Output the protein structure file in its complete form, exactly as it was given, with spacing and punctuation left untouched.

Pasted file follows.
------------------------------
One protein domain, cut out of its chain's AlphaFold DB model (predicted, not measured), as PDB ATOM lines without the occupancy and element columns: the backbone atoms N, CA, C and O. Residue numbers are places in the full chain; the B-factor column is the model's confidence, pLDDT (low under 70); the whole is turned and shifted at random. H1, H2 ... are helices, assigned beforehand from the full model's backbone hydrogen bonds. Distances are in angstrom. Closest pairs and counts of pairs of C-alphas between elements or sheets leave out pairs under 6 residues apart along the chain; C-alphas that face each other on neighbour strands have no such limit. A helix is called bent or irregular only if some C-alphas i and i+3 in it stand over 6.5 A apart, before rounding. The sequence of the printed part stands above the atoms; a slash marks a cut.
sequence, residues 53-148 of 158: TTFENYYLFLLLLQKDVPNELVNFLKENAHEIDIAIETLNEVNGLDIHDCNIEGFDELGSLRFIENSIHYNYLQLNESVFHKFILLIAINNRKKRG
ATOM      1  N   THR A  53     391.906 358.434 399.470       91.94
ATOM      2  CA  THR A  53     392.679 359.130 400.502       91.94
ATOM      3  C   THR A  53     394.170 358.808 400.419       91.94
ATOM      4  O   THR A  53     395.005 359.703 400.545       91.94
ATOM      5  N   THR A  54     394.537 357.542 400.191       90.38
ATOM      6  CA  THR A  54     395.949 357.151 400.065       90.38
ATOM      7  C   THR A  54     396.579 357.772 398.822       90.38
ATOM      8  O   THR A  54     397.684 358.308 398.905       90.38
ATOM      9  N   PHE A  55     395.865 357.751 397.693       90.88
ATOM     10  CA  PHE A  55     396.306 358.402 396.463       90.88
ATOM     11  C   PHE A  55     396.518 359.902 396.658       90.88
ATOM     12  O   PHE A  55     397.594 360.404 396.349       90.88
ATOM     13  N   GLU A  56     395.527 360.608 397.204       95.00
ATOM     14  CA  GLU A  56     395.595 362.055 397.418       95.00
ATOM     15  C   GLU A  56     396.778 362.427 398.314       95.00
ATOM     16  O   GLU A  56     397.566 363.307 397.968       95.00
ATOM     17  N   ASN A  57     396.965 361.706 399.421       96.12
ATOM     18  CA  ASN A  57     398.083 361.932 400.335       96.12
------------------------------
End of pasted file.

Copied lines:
One protein domain, cut out of its chain's AlphaFold DB model (predicted, not measured), as PDB ATOM lines without the occupancy and element columns: the backbone atoms N, CA, C and O. Residue numbers are places in the full chain; the B-factor column is the model's confidence, pLDDT (low under 70); the whole is turned and shifted at random. H1, H2 ... are helices, assigned beforehand from the full model's backbone hydrogen bonds. Distances are in angstrom. Closest pairs and counts of pairs of C-alphas between elements or sheets leave out pairs under 6 residues apart along the chain; C-alphas that face each other on neighbour strands have no such limit. A helix is called bent or irregular only if some C-alphas i and i+3 in it stand over 6.5 A apart, before rounding. The sequence of the printed part stands above the atoms; a slash marks a cut.
sequence, residues 53-148 of 158: TTFENYYLFLLLLQKDVPNELVNFLKENAHEIDIAIETLNEVNGLDIHDCNIEGFDELGSLRFIENSIHYNYLQLNESVFHKFILLIAINNRKKRG
ATOM      1  N   THR A  53     391.906 358.434 399.470       91.94
ATOM      2  CA  THR A  53     392.679 359.130 400.502       91.94
ATOM      3  C   THR A  53     394.170 358.808 400.419       91.94
ATOM      4  O   THR A  53     395.005 359.703 400.545       91.94
ATOM      5  N   THR A  54     394.537 357.542 400.191       90.38
ATOM      6  CA  THR A  54     395.949 357.151 400.065       90.38
ATOM      7  C   THR A  54     396.579 357.772 398.822       90.38
ATOM      8  O   THR A  54     397.684 358.308 398.905       90.38
ATOM      9  N   PHE A  55     395.865 357.751 397.693       90.88
ATOM     10  CA  PHE A  55     396.306 358.402 396.463       90.88
ATOM     11  C   PHE A  55     396.518 359.902 396.658       90.88
ATOM     12  O   PHE A  55     397.594 360.404 396.349       90.88
ATOM     13  N   GLU A  56     395.527 360.608 397.204       95.00
ATOM     14  CA  GLU A  56     395.595 362.055 397.418       95.00
ATOM     15  C   GLU A  56     396.778 362.427 398.314       95.00
ATOM     16  O   GLU A  56     397.566 363.307 397.968       95.00
ATOM     17  N   ASN A  57     396.965 361.706 399.421       96.12
ATOM     18  CA  ASN A  57     398.083 361.932 400.335       96.12